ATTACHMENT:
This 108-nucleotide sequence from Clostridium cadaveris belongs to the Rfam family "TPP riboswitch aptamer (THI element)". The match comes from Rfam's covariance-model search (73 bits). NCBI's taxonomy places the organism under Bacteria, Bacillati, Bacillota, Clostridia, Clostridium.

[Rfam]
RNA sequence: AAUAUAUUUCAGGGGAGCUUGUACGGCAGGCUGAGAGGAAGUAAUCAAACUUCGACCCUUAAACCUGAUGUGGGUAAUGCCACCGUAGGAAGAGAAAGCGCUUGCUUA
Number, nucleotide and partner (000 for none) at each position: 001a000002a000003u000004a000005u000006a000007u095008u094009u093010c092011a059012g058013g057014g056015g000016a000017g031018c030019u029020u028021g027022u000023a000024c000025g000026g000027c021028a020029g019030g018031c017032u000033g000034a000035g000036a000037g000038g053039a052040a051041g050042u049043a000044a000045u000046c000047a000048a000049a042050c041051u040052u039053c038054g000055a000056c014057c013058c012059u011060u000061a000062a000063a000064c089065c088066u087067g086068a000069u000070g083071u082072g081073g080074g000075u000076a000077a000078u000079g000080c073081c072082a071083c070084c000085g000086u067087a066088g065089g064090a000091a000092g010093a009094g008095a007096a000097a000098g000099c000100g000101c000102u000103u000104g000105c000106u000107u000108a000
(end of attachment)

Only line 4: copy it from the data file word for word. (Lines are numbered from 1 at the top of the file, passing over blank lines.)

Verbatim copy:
Number, nucleotide and partner (000 for none) at each position: 001a000002a000003u000004a000005u000006a000007u095008u094009u093010c092011a059012g058013g057014g056015g000016a000017g031018c030019u029020u028021g027022u000023a000024c000025g000026g000027c021028a020029g019030g018031c017032u000033g000034a000035g000036a000037g000038g053039a052040a051041g050042u049043a000044a000045u000046c000047a000048a000049a042050c041051u040052u039053c038054g000055a000056c014057c013058c012059u011060u000061a000062a000063a000064c089065c088066u087067g086068a000069u000070g083071u082072g081073g080074g000075u000076a000077a000078u000079g000080c073081c072082a071083c070084c000085g000086u067087a066088g065089g064090a000091a000092g010093a009094g008095a007096a000097a000098g000099c000100g000101c000102u000103u000104g000105c000106u000107u000108a000